Half time

6 August 2015 — Homeport: Falmouth Harbor — feast of the Transfiguration of the Lord

I thought twice before choosing the title for today’s column. “The Ship’s Log” might be confused with Dave Jolivet’s “My View from the Stands.” Let me hasten to assure you, dear readers, that this has nothing to do with sports. 

I fondly remember my first priestly assignment to Cape Cod back in the early 70s. That would be the 1970s, not the 1870s. The bishop sent me to the Town of Bourne, the Village of Buzzards Bay.

Some will object that Buzzards Bay is not Cape Cod because it lies on the mainland side of the bridge. But the Town of Bourne is on the other side as well. Pocasset is over the bridge. 

Where exactly does Cape Cod begin, anyway? Answers will vary.

There was a time (before the canal) when Onset was considered Cape Cod. Onset is a village of the Town of Wareham. That’s as far as the Union Street Railway’s trolley cars from New Bedford went. Beyond that, there was nothing but sand dunes and scrub pines — the haunt of naturalists, artists, playwrights, and other improper bohemians.

At the end of the line, you would find yourself on Onset Bay. The cottages, the seasonal mansions, the lovely beach, the bandstand, the yacht club, the shops and eateries, and the Victorian-style hotels are still there. Onset Village, for the most part, looks the same as it did in the 1800s, but Cape Cod moved east once the canal was dug out.

Onset folks self-identify as Cape Codders (self-identification seems to be the style these days). At any rate, they refer to whatever lies over the bridge as the “main Cape.” Despite the signs as you enter Wareham proclaiming “Welcome to Cape Cod,” nobody believes that anymore. 

Not to be outdone, the over-the-bridge folks challenged Wareham’s claim to the title. On the Cape side, just over the Bourne Bridge, they dumped a huge mound of dirt at the rotary. Then they planted and trimmed bushes to read “Cape Cod” in giant green letters. Take that, Wareham!

I thought the thing looked ugly when they built it. I have not changed my opinion.

Only a tourist believes what the bushes proclaim – and that only because they have survived the gridlocked bridge traffic. The demarcation gives them a sense of accomplishment. 

Be that as it may, Buzzards Bay begins Cape Cod, as far as I’m concerned.

I was the curate at St. Margaret Church on Main Street, Buzzards Bay. I assisted the pastor at the time, Father John Carroll. It was a wonderful assignment. Father Carroll was a gentle man. It was he who mentored his young curate (yours truly) on the subtleties of ministerial life. “Tim,” he often said, “remember this: there are 10 summer weekends on Cape Cod.”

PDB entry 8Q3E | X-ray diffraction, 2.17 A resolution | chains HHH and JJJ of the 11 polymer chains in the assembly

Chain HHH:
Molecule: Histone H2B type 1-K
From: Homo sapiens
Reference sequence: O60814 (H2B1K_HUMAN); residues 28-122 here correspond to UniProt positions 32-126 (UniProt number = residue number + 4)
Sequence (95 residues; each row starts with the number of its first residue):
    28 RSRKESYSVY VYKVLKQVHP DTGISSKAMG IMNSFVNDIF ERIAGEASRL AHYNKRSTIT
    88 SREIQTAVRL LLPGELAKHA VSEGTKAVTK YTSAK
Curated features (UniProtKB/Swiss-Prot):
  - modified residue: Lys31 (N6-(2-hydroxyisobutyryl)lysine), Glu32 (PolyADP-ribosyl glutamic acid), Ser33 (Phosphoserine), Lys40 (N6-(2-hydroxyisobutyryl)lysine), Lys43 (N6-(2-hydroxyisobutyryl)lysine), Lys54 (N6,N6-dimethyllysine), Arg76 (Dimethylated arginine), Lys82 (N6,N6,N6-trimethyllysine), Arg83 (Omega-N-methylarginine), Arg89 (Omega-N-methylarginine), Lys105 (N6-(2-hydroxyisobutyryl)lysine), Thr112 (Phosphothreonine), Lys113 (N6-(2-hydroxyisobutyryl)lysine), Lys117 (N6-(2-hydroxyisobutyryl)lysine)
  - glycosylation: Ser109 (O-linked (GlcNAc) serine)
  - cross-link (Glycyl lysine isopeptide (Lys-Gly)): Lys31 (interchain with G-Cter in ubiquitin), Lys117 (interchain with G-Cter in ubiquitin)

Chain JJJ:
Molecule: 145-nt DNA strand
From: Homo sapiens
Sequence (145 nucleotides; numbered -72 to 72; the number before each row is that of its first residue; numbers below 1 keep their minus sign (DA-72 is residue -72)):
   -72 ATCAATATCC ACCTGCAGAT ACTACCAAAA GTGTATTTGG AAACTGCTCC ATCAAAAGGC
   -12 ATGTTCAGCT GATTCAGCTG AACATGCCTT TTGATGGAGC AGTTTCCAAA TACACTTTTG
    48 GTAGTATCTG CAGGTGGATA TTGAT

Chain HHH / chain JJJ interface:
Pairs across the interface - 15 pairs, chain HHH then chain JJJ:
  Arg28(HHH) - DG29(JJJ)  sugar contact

And that brings me (at long last) to the title of this column, “Half-time.” We have now had five of the 10 summer weekends of 2015. It’s half-time. The wheel of the year is turning, although we tend to deny the fact. It’s clearly indicated in sights and sounds for those who have eyes to see and ears to hear. We prefer an endless summer. That simply isn’t going to happen.

On a foggy August night, I can hear the piercing horn at Nobska Lighthouse in the Village of Woods Hole. Like the beacon itself (formerly 10 oil lamps), the foghorn is intended to guide mariners away from treacherous shoals. Woods Hole, now an international center for oceanographic research, is almost within shouting distance of Falmouth center.

The first lighthouse was built in 1828 on the site of the smallpox hospital. Back in the day, some 10,000 ships per year passed that point. As humid air meets cooler air, the pea soup fog sets in. The Nobska foghorn signals the changing of the seasons. 

The iconic flowering shrub of Cape Cod is the hydrangea. These thrive in the sandy soil, as long as you keep them very well-watered. I planted 35 of them last autumn to improve the streetscape of the church. They bloomed this year. In time, they should be stunning. 

The lilies are another sign of the times to me. Orange tiger lilies grow wild by the side of the road, escapees from long-forgotten colonial gardens. Over the years, hybridizers have come up with an amazing variety of daylily sizes, shapes, and colors. These, too, seem to thrive in Cape Cod soil.

Wildflowers such as black-eyed Susans and chicory also warn me of the waning summer. Chicory is such a lovely blue, the rarest color in the floral palate. Why it is considered a weed, I’ll never understand. One horticulturist wrote that a “weed” is simply a flower growing someplace you don’t want it. Chicory could grow wherever it likes, if it were up to me. 

It may be August, but the days are growing noticeably shorter and the nights growing longer. It may be August, but it’s half-time on Cape Cod. No doubt about it, it’s definitely August. Enjoy God’s half-time show. 

Anchor columnist Father Tim Goldrick is pastor of St. Patrick’s Parish in Falmouth.

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